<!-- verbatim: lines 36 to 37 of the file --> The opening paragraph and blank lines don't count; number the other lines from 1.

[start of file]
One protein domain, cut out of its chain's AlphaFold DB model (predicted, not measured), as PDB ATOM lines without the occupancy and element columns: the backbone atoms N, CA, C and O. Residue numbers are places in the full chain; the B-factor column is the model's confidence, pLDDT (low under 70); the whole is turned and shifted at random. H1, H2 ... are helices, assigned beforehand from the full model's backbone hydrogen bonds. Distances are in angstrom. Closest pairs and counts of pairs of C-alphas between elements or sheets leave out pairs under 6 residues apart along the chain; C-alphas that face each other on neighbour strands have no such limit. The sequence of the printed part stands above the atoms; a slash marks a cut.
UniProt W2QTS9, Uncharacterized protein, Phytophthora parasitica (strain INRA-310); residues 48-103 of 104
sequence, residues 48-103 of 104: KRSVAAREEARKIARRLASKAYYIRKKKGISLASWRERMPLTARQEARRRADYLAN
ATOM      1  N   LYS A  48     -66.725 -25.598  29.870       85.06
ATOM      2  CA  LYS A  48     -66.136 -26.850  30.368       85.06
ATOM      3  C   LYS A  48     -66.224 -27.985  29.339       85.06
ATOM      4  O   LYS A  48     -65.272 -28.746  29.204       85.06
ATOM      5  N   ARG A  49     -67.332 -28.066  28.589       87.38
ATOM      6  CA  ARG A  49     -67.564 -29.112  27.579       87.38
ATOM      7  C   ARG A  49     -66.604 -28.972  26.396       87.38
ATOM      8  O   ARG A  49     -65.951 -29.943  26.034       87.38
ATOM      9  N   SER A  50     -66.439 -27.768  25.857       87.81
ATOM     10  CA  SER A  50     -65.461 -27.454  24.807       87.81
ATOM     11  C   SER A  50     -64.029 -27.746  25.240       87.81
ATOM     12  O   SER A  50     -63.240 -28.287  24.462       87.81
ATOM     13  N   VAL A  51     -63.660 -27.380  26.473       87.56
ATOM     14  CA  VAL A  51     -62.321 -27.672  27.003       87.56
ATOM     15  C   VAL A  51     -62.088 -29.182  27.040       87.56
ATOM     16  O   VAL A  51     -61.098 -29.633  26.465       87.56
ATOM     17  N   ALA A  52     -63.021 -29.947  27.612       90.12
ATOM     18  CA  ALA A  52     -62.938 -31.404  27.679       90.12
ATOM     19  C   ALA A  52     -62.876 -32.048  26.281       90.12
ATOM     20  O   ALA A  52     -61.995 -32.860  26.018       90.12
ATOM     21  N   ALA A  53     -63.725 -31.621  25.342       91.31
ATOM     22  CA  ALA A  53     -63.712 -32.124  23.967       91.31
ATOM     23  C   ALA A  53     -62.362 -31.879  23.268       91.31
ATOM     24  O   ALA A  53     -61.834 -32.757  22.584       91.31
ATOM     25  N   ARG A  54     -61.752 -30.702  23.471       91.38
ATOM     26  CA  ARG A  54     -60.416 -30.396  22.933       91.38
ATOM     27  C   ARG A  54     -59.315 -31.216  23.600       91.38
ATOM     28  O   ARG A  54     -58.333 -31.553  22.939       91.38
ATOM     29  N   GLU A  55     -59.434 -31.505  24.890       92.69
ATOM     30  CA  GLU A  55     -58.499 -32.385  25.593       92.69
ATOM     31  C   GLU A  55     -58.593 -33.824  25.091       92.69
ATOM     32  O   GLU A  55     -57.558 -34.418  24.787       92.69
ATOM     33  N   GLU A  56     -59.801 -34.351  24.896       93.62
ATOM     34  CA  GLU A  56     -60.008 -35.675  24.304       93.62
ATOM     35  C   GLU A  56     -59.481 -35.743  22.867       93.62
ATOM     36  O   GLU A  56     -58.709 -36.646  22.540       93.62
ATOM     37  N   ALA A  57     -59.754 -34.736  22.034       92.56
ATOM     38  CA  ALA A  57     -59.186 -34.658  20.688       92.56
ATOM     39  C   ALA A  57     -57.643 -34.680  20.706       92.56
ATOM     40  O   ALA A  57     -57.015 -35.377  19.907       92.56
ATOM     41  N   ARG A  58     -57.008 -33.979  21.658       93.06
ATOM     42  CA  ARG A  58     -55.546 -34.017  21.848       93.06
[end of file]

ATOM     34  CA  GLU A  56     -60.008 -35.675  24.304       93.62
ATOM     35  C   GLU A  56     -59.481 -35.743  22.867       93.62